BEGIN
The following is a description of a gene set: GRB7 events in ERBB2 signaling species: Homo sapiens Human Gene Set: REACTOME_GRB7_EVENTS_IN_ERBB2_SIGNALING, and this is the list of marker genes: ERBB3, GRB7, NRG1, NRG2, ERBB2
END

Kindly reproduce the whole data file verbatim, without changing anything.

The following is a description of a gene set: GRB7 events in ERBB2 signaling species: Homo sapiens Human Gene Set: REACTOME_GRB7_EVENTS_IN_ERBB2_SIGNALING, and this is the list of marker genes: ERBB3, GRB7, NRG1, NRG2, ERBB2